TAG | TiE Midwest
9 Comments · Posted by Bob Brill in business method patent, Court of Appeals for the Federal Circuit (CAFC), financial engineering, financial services patent, patent enforcement, patentable subject matter, proprietary software
During and after attendance this week at the TiE Midwest event on Growth Opportunities in Financial Technologies, Ron May asked me about the “patentable subject matter” case I mentioned in my question to the panel. The Court of Appeals for the Federal Circuit should decide In re Bilski within a few months. The case reviews a business method patent claim that had been rejected (2.7MB) by the patent office under 35 U.S.C. § 101 as ineligible for patent protection by being directed to nonstatutory subject matter. Bilski’s claimed invention involves hedging the consumption risks associated with a commodity sold at a fixed price.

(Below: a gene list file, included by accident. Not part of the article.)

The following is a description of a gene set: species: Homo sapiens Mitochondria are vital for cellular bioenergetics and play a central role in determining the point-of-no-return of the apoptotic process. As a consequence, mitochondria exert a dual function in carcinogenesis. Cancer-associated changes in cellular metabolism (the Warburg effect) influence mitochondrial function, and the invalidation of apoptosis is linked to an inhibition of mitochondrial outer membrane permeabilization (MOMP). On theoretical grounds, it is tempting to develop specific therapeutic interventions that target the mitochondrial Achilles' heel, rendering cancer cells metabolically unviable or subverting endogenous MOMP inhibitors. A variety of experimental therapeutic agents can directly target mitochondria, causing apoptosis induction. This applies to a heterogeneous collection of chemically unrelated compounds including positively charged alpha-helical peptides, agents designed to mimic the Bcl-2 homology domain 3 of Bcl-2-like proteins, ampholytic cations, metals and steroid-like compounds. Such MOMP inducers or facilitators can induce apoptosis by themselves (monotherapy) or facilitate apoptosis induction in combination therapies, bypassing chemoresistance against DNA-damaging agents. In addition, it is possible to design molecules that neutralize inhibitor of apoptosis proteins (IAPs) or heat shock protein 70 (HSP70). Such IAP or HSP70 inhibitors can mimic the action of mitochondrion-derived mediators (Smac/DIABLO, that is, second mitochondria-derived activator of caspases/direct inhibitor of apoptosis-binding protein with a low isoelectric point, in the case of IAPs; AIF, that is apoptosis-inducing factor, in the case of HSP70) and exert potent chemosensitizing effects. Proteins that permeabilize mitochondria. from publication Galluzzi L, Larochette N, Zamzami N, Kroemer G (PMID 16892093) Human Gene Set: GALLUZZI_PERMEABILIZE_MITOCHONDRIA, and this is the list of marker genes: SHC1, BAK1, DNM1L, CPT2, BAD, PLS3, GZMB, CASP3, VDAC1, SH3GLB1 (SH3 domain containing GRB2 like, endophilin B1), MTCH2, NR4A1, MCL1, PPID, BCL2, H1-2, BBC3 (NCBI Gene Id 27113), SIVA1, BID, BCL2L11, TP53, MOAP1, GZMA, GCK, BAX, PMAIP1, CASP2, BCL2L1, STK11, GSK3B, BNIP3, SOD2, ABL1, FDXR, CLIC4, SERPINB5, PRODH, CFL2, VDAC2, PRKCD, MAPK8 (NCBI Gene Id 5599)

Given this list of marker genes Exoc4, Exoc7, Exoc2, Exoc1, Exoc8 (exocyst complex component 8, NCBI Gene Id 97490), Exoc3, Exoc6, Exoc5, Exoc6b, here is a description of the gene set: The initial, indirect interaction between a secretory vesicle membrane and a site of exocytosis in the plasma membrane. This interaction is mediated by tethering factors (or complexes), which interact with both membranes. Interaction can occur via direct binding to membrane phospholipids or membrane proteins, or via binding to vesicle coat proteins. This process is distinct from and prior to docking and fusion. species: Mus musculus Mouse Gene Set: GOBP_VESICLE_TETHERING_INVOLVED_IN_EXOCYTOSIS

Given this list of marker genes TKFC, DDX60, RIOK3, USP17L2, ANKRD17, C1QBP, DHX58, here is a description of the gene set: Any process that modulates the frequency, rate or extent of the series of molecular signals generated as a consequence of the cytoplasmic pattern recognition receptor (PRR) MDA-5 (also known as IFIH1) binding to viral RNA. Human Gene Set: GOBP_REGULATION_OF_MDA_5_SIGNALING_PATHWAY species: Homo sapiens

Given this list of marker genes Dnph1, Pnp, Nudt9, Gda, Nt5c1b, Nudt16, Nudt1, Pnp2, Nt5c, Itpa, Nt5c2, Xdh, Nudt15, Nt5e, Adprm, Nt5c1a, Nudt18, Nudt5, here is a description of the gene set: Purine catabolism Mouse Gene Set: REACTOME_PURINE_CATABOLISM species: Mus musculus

On February 15, 2008 the Federal Circuit requested briefing of five issues. In a nutshell, the Federal Circuit is taking another look at its 1998 decision State Street Bank & Trust Co. v. Signature Financial Group, Inc. which had said:
The repetitive use of the expansive term “any” in § 101 shows Congress’s intent not to place any restrictions on the subject matter for which a patent may be obtained beyond those specifically recited in § 101. Indeed, the Supreme Court has acknowledged that Congress intended § 101 to extend to “anything under the sun that is made by man.”
Oral argument took place on May 8, 2008; listen to MP3, at Caption enter “Bilski”. The case is high-profile.
Text Copyright © 2008 Bob Brill